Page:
The term real estate bubble, it is widely known to articles describing the theory of real estate prices going up or rising. Mark Eppli, finance at Marquette University, says that the consumers shouldn't worry.
He said "I have no problem saying that there is not a real estate bubble. By looking at the short-term, medium-tern and long-term, I think the market isn't going to have a fall out," he adds "I look at the numbers and that's where I get my evidence from," ...
Eppli says while the real estate bubble isn't about to burst, not all is perfect when it comes to the housing market, he said that new homes were overbuilt so the supply right now outstrips the demand, but quickly added "I think that will work itself out. I know there's a lot of concern about it, but it's not something that is going to break the market."Marquette's Eppli named president of national real estate organization Wednesday, June 1, 2016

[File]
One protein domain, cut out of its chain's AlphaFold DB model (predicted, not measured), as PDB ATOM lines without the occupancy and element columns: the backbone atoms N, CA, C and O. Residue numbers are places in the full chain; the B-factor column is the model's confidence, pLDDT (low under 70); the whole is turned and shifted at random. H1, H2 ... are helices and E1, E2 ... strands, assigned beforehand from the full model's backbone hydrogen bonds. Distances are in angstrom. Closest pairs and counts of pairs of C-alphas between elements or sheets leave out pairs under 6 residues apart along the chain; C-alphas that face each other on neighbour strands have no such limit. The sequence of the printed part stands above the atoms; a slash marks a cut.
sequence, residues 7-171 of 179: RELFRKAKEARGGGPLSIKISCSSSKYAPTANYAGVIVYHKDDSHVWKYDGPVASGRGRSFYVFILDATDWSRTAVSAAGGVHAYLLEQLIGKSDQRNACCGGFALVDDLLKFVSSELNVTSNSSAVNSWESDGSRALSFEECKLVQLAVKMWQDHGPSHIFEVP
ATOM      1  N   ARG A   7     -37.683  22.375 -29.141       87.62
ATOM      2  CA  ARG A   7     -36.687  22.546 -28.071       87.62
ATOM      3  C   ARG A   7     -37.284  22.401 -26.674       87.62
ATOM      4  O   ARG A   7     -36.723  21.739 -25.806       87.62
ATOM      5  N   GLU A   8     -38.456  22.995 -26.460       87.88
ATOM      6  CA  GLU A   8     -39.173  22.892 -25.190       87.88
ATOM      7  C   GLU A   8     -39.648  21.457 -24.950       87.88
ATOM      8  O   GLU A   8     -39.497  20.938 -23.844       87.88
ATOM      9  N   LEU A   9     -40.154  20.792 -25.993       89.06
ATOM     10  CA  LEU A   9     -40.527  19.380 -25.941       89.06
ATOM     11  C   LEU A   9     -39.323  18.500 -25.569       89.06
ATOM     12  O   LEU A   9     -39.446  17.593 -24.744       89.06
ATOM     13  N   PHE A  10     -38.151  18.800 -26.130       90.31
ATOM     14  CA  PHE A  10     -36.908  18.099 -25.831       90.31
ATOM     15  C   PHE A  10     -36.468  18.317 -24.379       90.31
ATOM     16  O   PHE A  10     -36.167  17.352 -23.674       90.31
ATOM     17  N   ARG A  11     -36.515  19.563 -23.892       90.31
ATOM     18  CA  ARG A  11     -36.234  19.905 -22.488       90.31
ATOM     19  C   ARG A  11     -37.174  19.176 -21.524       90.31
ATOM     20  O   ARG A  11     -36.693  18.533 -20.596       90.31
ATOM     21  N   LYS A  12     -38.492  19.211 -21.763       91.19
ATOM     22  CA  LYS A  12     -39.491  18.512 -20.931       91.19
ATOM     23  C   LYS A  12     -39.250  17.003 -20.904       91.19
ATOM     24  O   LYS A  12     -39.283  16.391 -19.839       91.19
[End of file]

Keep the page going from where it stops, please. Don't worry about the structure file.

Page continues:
A Marquette University professor of finance with a national profile in commercial real estate has been elected president of the Real Estate Research Institute, the university announced Wednesday.
Mark Eppli, Ph.D., professor of finance and Robert B. Bell Chair in Real Estate at Marquette, will lead the national nonprofit organization that funds top-tier research on real estate investment performance and market fundamentals for the commercial real estate industry.
Eppli directs Marquette's Top 10 nationally ranked Center for Real Estate and also was recently named a NAIOP Distinguished Fellow. NAIOP is the leading trade association for commercial real estate professionals.
"Dr. Eppli represents what's best about Marquette business faculty," said Brian Till, Keyes Dean of Business Administration at the university. "He's a highly engaged scholar and teacher who lends his deep expertise to the broader academic and business communities."Let's hope, for the sake of the economy, the Real Estate Research Institute, NAIOP and "what's best about Marquette business faculty," Eppli's scholarly engagement and research has exponentially improved since 2006.